Marijuana Legalization and Regulation
Voters in Colorado and Washington legalized marijuana for adults in 2012. Legal retail sales started in Colorado in January 2014.
Uruguay became the first country to legalize marijuana in December 2013.
There is more public support for reform than ever before with new polls showing more than half the country is in favor of taxing and regulating marijuana.
Countries that have adopted less punitive policies did not experience an increase in marijuana consumption or marijuana-related harm relative to more punitive countries.
Replacing marijuana prohibition with a system that taxes and regulates use for adults over 21 would yield $14 billion in combined annual savings and tax revenues.
Marijuana should be removed from the criminal justice system and regulated in a manner similar to alcohol and tobacco.
Legalizing and regulating marijuana will bring the nation's largest cash crop under the rule of law, creating jobs and economic opportunities in the formal economy instead of the illicit market. Scarce law enforcement resources that could be better used to protect public safety would be preserved while reducing corrections and court costs. State and local governments would acquire significant new sources of tax revenue from regulating marijuana sales.
The criminalization of marijuana use disproportionately harms young people and people of color, sponsors massive levels of violence and corruption, and fails to curb youth access.
Marijuana Product Standardization and Testing
Marijuana product testing is becoming a standard requirement for legalized marijuana markets. This allows consumers to become better informed about the cannabinoid profile and potency of marijuana they consume. While universally accepted standards have not been established for testing, consumers should consider requesting information on any pesticides, fungicides, fertilizers, or any other residual solvents that could remain on flowers after the cultivation process.
Testing for mold, fungus, bacteria, and other microbial organisms should be required to ensure safety and quality, as the effects of consuming some of these chemicals, especially in the immunocompromised, could be significant. Flowers and other cannabis products sold to consumers should include cannabinoid profiles, including the content of THC, CBD and other major cannabinoids, and the number and concentration of doses in a product. This is especially important for edible products, which can contain widely varying doses of cannabis. Consumers should be sure to inquire about the potency and dosage of an edible product, especially if they are a novice consumer or if the package is not clearly labeled.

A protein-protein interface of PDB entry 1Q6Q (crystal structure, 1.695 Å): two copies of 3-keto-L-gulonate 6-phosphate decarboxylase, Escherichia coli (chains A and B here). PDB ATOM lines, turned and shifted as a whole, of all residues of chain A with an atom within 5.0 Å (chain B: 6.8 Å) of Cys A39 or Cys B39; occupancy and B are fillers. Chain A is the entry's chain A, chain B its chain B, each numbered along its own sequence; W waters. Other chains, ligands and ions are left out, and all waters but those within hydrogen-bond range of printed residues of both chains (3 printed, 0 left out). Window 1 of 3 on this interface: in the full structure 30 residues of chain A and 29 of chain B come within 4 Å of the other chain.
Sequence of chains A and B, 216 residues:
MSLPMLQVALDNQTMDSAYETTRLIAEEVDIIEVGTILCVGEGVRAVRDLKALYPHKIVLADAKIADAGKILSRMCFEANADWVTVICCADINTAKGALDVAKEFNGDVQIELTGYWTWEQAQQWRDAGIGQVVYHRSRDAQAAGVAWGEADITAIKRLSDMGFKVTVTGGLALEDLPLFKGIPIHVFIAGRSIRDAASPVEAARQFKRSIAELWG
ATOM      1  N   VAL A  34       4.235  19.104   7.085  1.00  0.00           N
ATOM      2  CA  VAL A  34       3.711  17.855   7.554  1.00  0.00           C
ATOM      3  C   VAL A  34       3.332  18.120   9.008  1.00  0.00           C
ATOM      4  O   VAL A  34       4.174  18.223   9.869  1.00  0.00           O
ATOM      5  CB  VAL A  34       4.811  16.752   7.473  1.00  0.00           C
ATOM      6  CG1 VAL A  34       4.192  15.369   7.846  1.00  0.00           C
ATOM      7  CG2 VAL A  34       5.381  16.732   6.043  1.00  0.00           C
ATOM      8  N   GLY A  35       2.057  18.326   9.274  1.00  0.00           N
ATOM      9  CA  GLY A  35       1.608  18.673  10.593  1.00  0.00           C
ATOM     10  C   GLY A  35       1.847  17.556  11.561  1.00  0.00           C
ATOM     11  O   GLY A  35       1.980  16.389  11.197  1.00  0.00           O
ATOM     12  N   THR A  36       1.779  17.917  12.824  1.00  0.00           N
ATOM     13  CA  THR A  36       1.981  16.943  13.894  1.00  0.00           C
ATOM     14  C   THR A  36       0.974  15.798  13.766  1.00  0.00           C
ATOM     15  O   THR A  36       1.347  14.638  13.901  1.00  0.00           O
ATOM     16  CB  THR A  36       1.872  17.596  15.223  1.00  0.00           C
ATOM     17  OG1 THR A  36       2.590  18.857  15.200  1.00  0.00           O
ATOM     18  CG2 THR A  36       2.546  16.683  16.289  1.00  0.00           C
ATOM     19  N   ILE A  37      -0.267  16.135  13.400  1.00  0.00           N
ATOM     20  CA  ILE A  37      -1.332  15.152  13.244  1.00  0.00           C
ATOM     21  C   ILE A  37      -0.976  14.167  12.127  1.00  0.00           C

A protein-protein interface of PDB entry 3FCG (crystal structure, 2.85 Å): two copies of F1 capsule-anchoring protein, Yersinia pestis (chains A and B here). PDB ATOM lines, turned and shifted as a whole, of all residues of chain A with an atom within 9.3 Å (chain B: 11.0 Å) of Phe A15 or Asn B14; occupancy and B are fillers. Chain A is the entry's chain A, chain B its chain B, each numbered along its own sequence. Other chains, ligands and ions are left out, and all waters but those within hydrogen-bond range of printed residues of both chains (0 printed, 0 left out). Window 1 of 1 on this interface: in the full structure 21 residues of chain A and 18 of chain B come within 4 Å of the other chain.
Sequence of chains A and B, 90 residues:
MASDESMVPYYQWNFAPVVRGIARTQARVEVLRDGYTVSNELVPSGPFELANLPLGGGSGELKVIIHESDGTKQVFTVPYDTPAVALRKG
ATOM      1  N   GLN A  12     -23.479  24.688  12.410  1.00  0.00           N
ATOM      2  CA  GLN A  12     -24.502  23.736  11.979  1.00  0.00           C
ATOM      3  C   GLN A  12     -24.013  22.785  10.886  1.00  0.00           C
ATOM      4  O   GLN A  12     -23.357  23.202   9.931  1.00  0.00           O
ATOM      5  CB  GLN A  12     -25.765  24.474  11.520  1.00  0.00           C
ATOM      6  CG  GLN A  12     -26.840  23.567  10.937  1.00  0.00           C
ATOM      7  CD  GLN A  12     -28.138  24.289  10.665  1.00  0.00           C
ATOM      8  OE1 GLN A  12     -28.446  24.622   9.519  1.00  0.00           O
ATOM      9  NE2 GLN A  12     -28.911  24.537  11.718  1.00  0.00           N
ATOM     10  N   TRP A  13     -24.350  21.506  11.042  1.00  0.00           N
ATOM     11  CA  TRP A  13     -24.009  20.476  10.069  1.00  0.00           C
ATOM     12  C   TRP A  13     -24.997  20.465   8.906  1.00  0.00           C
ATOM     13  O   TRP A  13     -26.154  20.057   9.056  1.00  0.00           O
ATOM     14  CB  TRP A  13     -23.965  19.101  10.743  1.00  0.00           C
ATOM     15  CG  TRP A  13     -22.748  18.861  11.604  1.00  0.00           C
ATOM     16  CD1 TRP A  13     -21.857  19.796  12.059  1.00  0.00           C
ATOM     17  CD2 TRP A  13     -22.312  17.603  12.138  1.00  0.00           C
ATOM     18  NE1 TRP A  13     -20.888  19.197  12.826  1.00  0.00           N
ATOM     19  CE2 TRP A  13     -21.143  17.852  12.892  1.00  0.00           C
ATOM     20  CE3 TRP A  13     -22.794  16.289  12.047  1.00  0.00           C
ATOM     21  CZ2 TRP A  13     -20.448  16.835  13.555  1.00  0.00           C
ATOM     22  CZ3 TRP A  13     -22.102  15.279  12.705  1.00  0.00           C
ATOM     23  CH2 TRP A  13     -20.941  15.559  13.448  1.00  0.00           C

Our Commitment to Legalizing Marijuana for Adults
The Drug Policy Alliance advocates marijuana legalization through a well-regulated market for marijuana production and distribution. We seek to enact change on the state and federal level through ongoing legislative efforts and through high-profile ballot initiatives in upcoming election cycles. DPA helped lead the historic campaign in 2010 to support Proposition 19 in California. In 2012, Colorado and Washington became the first U.S. states -- and the first political jurisdictions anywhere in the world -- to approve measures legalizing and regulating marijuana similar to alcohol. DPA worked closely with local and national allies to draft these initiatives, build coalitions and raise funds. Similarly, DPA was deeply involved in the campaign to regulate marijuana in Uruguay, collaborating with local civil society organizations. Uruguay became the first country to legally regulate marijuana in December 2013.
DPA will play a similar role in upcoming campaign cycles in 2014 and beyond. We are engaged in building an unprecedented coalition that includes organized labor, civil rights groups, parents, and law enforcement.
DPA is also working to build support nationwide for ending prohibition by playing a key role in sparking and sustaining the national dialogue around marijuana legalization, and serving as a national thought leader for viable alternatives to failed prohibitionist policies. DPA staff advise elected officials, regulators, and other advocates on available options and their implications for state and local governments.
We aggressively engage the media to ensure the dissemination of sound, accurate information about the harms of prohibition and the benefits of viable alternatives.